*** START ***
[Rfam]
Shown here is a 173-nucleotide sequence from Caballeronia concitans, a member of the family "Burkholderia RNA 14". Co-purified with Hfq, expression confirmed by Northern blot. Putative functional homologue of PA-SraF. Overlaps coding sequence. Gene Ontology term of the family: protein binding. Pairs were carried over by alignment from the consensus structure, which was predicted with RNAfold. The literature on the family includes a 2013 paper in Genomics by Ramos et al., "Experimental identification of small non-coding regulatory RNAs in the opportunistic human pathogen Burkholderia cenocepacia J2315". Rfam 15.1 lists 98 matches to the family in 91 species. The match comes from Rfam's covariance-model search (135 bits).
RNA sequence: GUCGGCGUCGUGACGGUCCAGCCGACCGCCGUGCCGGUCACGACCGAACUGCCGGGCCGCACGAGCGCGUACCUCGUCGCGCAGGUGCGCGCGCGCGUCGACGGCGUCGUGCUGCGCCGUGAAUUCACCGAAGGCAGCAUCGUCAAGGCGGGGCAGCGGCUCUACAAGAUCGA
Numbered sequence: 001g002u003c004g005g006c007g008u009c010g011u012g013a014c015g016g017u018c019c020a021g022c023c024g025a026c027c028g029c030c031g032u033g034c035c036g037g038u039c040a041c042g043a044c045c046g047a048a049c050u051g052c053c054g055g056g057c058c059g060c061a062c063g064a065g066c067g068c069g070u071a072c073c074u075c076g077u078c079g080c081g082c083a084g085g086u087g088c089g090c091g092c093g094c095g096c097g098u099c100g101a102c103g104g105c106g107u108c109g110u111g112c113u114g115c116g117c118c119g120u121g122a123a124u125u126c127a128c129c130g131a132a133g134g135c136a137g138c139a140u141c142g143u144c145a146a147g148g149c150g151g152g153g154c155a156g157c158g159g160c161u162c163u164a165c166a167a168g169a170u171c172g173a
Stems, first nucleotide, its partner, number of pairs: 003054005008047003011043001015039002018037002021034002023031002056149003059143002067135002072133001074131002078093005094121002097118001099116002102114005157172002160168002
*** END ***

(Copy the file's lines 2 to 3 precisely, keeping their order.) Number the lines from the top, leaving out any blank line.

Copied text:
Shown here is a 173-nucleotide sequence from Caballeronia concitans, a member of the family "Burkholderia RNA 14". Co-purified with Hfq, expression confirmed by Northern blot. Putative functional homologue of PA-SraF. Overlaps coding sequence. Gene Ontology term of the family: protein binding. Pairs were carried over by alignment from the consensus structure, which was predicted with RNAfold. The literature on the family includes a 2013 paper in Genomics by Ramos et al., "Experimental identification of small non-coding regulatory RNAs in the opportunistic human pathogen Burkholderia cenocepacia J2315". Rfam 15.1 lists 98 matches to the family in 91 species. The match comes from Rfam's covariance-model search (135 bits).
RNA sequence: GUCGGCGUCGUGACGGUCCAGCCGACCGCCGUGCCGGUCACGACCGAACUGCCGGGCCGCACGAGCGCGUACCUCGUCGCGCAGGUGCGCGCGCGCGUCGACGGCGUCGUGCUGCGCCGUGAAUUCACCGAAGGCAGCAUCGUCAAGGCGGGGCAGCGGCUCUACAAGAUCGA